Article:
New hotel and lodging formats are all looking to feed niche demand in the marketplace. But the problem is, reaching the target market can be a challenge too – particularly when those consumers seem ever more fickle in their behaviour.
That hasn’t stopped new formats being tried, and some gaining considerable traction. And a conference session at the Hotel Alternatives event, hosted by Hotel Analyst at the start of February in London, heard how some of the disruptors go about their business.
Generator Hostels has reinvented the hostel concept, showing that cheap, shared accommodation doesn’t need to be all plain and dull. The group’s latest, substantial development is launching in a converted Paris office block. The target customer market is defined more by their attitude, than their age group, said the company’s Carl Michel, so perhaps it is more appropriate to consider Millennials as a mindset rather than an age group – more young at heart than necessarily young.
“Certainly when you go to our properties, you will see some people in their 60s and 70s. It’s very hard to categorise these people.” They could be staying in a Generator one moment, and in a W hotel the next.
“The traditional marketing channels don’t work,” said Michel, “we have to use much more subversive methods.” He noted the average Facebook user has 1,000 friends – and service providers need to give their consumers things they want to share with their friends.
DLA Piper’s Jo Owen noted that guests are often seeking different experiences. Out of the centre of London, for example, will provide a quite different feel to hotels in the centre. Hans Meyer of Zoku, a disruptive extended stay offering about to launch in Amsterdam, agreed: “The interesting thing about extended stay is that it is quite difficult to make it work in the city centre.” Zoku is looking to create a compact format, that also has an appeal for those looking for a place where they can both stay and work. His apartment concept, he promised, would bring together a micro apartment with a Regus-style business support for those staying and working in Amsterdam. “What we focus on is giving global nomads a social life.”
Disruptive concepts also challenge traditional income models. Generator, for example expects food and beverage income to be significant: “We have relatively high bed density, and clearly a lot of ancillary food and beverage.” Currently that represents a quarter of turnover “and we think it will grow”.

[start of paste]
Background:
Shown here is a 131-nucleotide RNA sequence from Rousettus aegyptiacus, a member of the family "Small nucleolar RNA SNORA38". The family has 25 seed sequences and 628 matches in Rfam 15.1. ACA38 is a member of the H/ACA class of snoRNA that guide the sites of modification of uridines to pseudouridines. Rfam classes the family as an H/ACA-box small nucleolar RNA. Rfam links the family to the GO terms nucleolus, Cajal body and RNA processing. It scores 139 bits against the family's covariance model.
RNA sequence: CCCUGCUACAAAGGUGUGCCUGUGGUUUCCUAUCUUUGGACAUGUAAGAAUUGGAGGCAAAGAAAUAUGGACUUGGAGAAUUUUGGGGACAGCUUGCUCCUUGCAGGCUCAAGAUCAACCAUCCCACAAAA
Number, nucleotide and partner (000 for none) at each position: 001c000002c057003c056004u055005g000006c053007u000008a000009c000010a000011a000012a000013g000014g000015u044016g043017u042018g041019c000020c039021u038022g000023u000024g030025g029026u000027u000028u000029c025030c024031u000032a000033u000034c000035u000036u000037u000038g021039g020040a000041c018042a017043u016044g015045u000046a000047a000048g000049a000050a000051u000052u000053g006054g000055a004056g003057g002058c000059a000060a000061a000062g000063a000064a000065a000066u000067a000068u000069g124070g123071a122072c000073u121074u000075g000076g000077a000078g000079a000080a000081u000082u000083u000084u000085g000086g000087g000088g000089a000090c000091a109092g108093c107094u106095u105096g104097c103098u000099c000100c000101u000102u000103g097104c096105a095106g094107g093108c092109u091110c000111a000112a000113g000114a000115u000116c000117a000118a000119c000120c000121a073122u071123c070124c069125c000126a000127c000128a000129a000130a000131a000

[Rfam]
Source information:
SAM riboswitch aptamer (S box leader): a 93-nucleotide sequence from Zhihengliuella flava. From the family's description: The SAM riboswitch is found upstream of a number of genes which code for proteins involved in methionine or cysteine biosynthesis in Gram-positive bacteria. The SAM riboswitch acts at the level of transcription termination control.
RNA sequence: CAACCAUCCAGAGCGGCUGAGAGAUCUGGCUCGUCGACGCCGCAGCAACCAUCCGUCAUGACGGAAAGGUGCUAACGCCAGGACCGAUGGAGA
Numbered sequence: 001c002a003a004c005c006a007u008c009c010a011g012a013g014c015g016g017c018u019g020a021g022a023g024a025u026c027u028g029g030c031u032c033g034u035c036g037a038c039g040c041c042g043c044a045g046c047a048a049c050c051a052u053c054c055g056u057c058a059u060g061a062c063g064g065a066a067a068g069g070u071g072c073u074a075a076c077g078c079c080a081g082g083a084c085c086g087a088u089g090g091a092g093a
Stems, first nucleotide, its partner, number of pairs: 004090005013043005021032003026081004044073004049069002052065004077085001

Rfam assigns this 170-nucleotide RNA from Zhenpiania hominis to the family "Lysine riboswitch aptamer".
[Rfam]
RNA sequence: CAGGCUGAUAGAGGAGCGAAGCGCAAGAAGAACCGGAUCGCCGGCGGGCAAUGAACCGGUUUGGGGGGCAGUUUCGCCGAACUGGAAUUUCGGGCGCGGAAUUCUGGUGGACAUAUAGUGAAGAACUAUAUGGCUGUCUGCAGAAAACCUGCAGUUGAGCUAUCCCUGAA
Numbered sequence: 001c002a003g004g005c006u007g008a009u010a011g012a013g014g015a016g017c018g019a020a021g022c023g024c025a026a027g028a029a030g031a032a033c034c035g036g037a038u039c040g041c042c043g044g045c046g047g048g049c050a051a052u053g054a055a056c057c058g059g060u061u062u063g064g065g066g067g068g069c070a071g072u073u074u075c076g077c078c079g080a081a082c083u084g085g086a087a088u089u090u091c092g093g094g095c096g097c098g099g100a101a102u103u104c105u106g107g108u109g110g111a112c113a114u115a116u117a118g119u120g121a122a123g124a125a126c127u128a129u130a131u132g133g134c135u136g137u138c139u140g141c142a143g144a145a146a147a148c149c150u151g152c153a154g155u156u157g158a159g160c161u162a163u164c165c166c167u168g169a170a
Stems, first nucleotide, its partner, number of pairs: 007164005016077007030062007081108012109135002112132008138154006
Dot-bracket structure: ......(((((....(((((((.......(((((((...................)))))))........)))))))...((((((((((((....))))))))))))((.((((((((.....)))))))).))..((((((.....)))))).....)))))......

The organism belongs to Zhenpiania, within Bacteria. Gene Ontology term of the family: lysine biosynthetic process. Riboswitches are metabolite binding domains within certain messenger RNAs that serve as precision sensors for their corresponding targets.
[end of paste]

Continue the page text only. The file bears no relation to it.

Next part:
The disruptors sometimes find it difficult to gain funding. Zoku is backed by three private equity investors, along with bank debt, while Generator has benefited from the long term backing of Patron, more recently joined by Invesco. And such funders need to be flexible to get the best from disruptive formats over the longer term, noted Owen. “Don’t stifle growth to lock away return.”
For the banks, a new concept is always risky. Said Tim Helliwell of Barclays: “I would definitely think you need to provide the concept a couple of times” before a bank would be comfortable lending. “But in the early stages, equity is better than debt – you have the flexibility to make changes and test the concept.” But he said ultimately a bank is not averse to backing new, disruptive concepts: “It’s about the management team, the cashflows.”
In many business cycles, established players buy out – or buy into – the innovators. Will the large groups buy into the disruptors? Meyer noted: “I think the deal of Accor buying into Mama Shelter is a very interesting one.”
In tune with the subject under discussion, a Norwegian delegate threw in a disruptive comment, suggesting the panel was merely arranging deckchairs on the Titanic. “The big iceberg I see, is Airbnb.” Were panel members worried about the impact of this potentially huge challenge, or would it become another distribution channel?
“If we as an industry cannot create value, we have a problem,” said Zoku’s Meyer. “We shouldn’t be afraid of it, we should be learning from it.”
Michel said his customers were very much attracted to the social aspect of the Generator offer, something Airbnb hosts could not offer. “I don’t see it as a threat remotely.”
Helliwell did see an issue, and his own bank had researched the Airbnb offer. “The level of supply coming into especially gateway cities is an issue,” he warned.
HA Perspective [by Chris Bown]: Bringing together a traditional banker, a hostel operator and a Dutch innovative start-up was always going to engender an interesting debate.
But the issues remain the same, for innovators as for established hotel groups. The business needs private equity funders to support its early stages, and has to demonstrate it has found a market, to deliver early cash flows. Then the banks will be comfortable supporting further growth.
And the challenges of finding, and marketing to the right target audience is getting ever harder. The number of marketing channels proliferates, just as the target groups seem to behave in ever more complex ways. Knowledge may be power, but more knowledge also leads to the conclusion that effective marketing is harder than anyone thought it was in the old days.